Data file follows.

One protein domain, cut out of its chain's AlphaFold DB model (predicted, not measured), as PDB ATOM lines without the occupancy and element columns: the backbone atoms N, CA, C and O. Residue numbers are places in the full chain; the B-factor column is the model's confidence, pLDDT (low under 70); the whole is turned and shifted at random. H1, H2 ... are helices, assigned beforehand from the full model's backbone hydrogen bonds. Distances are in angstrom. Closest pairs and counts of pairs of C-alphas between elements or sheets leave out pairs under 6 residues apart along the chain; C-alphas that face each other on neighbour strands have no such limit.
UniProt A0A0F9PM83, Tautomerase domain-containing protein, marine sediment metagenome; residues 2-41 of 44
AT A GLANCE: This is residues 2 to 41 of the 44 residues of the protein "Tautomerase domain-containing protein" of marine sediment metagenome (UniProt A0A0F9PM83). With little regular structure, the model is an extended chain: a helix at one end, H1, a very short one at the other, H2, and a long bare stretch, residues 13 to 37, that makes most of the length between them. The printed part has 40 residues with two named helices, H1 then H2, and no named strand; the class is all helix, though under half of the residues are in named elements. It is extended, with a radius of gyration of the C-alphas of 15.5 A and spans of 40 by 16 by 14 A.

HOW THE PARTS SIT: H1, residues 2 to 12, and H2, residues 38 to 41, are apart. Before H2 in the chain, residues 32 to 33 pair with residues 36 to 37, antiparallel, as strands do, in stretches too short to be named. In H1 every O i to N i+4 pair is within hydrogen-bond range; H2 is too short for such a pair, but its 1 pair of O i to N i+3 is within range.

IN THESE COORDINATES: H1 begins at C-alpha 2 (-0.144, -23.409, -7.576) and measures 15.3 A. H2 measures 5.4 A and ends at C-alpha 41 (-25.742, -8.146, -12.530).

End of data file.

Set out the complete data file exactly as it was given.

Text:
One protein domain, cut out of its chain's AlphaFold DB model (predicted, not measured), as PDB ATOM lines without the occupancy and element columns: the backbone atoms N, CA, C and O. Residue numbers are places in the full chain; the B-factor column is the model's confidence, pLDDT (low under 70); the whole is turned and shifted at random. H1, H2 ... are helices, assigned beforehand from the full model's backbone hydrogen bonds. Distances are in angstrom. Closest pairs and counts of pairs of C-alphas between elements or sheets leave out pairs under 6 residues apart along the chain; C-alphas that face each other on neighbour strands have no such limit.
UniProt A0A0F9PM83, Tautomerase domain-containing protein, marine sediment metagenome; residues 2-41 of 44
AT A GLANCE: This is residues 2 to 41 of the 44 residues of the protein "Tautomerase domain-containing protein" of marine sediment metagenome (UniProt A0A0F9PM83). With little regular structure, the model is an extended chain: a helix at one end, H1, a very short one at the other, H2, and a long bare stretch, residues 13 to 37, that makes most of the length between them. The printed part has 40 residues with two named helices, H1 then H2, and no named strand; the class is all helix, though under half of the residues are in named elements. It is extended, with a radius of gyration of the C-alphas of 15.5 A and spans of 40 by 16 by 14 A.

HOW THE PARTS SIT: H1, residues 2 to 12, and H2, residues 38 to 41, are apart. Before H2 in the chain, residues 32 to 33 pair with residues 36 to 37, antiparallel, as strands do, in stretches too short to be named. In H1 every O i to N i+4 pair is within hydrogen-bond range; H2 is too short for such a pair, but its 1 pair of O i to N i+3 is within range.

IN THESE COORDINATES: H1 begins at C-alpha 2 (-0.144, -23.409, -7.576) and measures 15.3 A. H2 measures 5.4 A and ends at C-alpha 41 (-25.742, -8.146, -12.530).